Commercial vehicle maker Ashok Leyland is looking to expand into African and Southeast Asian markets as part of strengthening its international presence, a senior company official said on Friday.
A day after reporting narrowing of June quarter losses to Rs 282 crore, the Chennai-based company’s CFO Gopal Mahadevan also expressed hope that once COVID fears subside, the industry will see a sharp pick up in demand.
Ashok Leyland, the flagship company of diversified Hinduja Group, had posted a net loss of Rs 389 crore in the June quarter of 2020.
In the three months ended June this year, the company saw a significant growth in volumes of domestic MHCVs (Medium and Heavy Commercial Vehicles) and LCVs (Light Commercial Vehicles)
Total exports during the latest quarter under review jumped 254 per cent to 1,437 units compared to the year-ago period when the same was at just 405 units. The year-ago period was also the time when there was a nationwide lockdown for many weeks and many countries had also put in place restrictions to curb the spreading of coronavirus infections.
“We are definitely looking to expand into Africa. The African market is going through a churn but we are also now looking at appointing much large dealers there who can make inroads into the market instead of doing it ourself. That is a change that we are going to make in our strategy,” Mahadevan said during a post-earnings virtual media conference on Friday.
He also said that if the company was able to make some breakthrough, it will also look at select markets in Southeast Asia as part of the international expansion plans.
“These are the markets very close to us in terms of fit and finish and vehicle performance. These are, in a way, very high level opportunities that we see on the international side,” he noted.
Currently, Nepal, Bangladesh and the Middle East are the traditional markets for the domestic company. Exports account for about 8-10 per cent of the total volumes and is expected to be higher going forward.
The company is “reasonably positive” that the second half of this financial year will be much better than the first quarter, during which there were lockdowns for around 45-50 days resulting in lower volumes.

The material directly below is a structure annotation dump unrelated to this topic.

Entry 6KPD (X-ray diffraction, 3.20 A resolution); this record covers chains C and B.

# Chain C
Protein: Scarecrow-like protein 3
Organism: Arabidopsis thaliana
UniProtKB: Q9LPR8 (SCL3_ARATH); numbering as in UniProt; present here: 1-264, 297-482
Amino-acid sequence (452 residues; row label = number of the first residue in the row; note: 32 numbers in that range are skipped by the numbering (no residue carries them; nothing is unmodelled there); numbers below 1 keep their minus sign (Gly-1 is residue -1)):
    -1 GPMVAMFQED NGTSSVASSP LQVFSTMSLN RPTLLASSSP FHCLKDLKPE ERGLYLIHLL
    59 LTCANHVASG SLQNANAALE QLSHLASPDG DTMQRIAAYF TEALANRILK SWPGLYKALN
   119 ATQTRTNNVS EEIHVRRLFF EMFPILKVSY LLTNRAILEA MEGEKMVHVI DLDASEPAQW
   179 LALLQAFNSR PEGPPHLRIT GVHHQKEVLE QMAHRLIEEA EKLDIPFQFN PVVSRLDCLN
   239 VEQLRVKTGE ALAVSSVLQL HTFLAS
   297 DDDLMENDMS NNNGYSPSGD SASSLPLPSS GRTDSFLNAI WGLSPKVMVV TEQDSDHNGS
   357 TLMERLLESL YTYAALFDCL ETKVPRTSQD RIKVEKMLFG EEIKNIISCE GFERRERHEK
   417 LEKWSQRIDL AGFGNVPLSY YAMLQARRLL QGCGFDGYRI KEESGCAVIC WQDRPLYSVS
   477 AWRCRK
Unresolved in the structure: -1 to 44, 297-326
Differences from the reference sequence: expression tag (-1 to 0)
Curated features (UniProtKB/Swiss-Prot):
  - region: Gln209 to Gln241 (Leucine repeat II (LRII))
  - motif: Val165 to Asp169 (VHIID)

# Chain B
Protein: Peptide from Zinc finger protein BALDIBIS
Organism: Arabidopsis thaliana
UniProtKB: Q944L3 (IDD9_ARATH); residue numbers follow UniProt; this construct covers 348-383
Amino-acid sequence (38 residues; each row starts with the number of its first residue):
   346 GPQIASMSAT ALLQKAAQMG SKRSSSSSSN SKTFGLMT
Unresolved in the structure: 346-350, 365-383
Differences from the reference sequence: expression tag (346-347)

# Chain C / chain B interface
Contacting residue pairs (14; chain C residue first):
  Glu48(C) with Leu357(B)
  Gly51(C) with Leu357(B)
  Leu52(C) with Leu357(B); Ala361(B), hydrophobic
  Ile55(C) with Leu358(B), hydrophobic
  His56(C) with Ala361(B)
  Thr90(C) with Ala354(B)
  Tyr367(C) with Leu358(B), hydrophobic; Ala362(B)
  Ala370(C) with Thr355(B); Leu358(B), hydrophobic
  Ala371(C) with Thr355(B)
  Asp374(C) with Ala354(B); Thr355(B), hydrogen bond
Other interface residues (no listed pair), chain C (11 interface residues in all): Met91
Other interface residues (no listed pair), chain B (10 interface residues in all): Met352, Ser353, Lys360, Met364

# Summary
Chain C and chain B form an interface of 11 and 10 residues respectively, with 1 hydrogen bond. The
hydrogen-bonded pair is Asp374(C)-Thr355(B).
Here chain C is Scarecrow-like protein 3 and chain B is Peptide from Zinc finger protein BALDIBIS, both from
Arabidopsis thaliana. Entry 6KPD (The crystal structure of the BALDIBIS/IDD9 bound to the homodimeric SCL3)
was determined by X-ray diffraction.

In the latest June quarter, total industry volumes were 29,158 units, both trucks and buses, while the volumes stood at 4,403 units in the year-ago period.
“We will have to wait for demand to pick up and we are seeing that happening. July has been a decent month,” Mahadevan said, adding that once the COVID uncertainty subsides, there might be a sharp increase in demand.
On the supply side, he said the company needs to continue supporting small vendors, who have been impacted badly by the pandemic, and it is already doing so. “Otherwise, the recovery has been very sharp, we have been able to get our supplies in reasonable time”.
“We should see quite a sharp turn in demand if things were to slowly improve on the COVID front and if that happens, we will see performance of the CV makers improving. Once the international market opens up, we believe that we will see an improvement there as well,” Mahadevan said.
According to him, the company is seeing lots of inquiries and August volumes are expected to be better.
“Once that happens, we see we have skirted the third wave… we believe that from September onwards, demand will be actually going up… with that, the pricing will become more efficient, freight rates will improve and overall the truck demand should go up,” he said.
On the reported Rs 750 crore capital expenditure (capex) plan, Mahadevan said, “we have already invested sufficiently in plants and we will now invest further in debottling capacity only when we see further rise in demand. Otherwise, we will not”.
“So, we will see if it will be Rs 750 crore or not. Further, capaex will be growth capex in segments which are growing like LCV segment,” he added.
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